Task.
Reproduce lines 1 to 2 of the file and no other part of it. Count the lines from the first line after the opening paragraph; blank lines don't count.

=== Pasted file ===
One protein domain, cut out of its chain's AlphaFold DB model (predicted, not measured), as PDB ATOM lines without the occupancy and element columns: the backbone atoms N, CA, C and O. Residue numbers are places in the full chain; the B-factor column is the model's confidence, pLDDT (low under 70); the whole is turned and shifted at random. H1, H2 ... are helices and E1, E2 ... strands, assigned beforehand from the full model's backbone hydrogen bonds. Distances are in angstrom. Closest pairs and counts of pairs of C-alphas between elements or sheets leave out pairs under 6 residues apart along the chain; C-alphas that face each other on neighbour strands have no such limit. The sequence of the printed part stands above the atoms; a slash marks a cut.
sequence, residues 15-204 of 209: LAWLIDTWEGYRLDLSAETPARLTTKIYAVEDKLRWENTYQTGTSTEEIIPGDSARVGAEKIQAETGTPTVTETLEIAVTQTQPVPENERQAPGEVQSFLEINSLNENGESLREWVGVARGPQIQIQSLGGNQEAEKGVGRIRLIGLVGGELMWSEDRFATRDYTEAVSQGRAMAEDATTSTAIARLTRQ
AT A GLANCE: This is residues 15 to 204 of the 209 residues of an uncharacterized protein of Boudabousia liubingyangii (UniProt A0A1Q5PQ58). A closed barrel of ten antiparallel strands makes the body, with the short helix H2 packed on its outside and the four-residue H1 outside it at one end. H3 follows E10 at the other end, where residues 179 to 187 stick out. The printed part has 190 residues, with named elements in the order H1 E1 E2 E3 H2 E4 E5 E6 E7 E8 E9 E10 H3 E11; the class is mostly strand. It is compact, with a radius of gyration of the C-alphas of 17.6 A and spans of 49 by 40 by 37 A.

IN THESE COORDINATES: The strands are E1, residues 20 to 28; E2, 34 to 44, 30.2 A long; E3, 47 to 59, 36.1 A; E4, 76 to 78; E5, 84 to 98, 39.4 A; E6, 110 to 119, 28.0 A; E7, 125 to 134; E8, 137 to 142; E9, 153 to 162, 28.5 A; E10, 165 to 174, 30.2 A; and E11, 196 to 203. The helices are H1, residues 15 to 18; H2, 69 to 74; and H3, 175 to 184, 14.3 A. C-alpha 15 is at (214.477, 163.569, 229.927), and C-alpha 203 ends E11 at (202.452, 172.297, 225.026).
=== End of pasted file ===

sequence, residues 15-204 of 209: LAWLIDTWEGYRLDLSAETPARLTTKIYAVEDKLRWENTYQTGTSTEEIIPGDSARVGAEKIQAETGTPTVTETLEIAVTQTQPVPENERQAPGEVQSFLEINSLNENGESLREWVGVARGPQIQIQSLGGNQEAEKGVGRIRLIGLVGGELMWSEDRFATRDYTEAVSQGRAMAEDATTSTAIARLTRQ
AT A GLANCE: This is residues 15 to 204 of the 209 residues of an uncharacterized protein of Boudabousia liubingyangii (UniProt A0A1Q5PQ58). A closed barrel of ten antiparallel strands makes the body, with the short helix H2 packed on its outside and the four-residue H1 outside it at one end. H3 follows E10 at the other end, where residues 179 to 187 stick out. The printed part has 190 residues, with named elements in the order H1 E1 E2 E3 H2 E4 E5 E6 E7 E8 E9 E10 H3 E11; the class is mostly strand. It is compact, with a radius of gyration of the C-alphas of 17.6 A and spans of 49 by 40 by 37 A.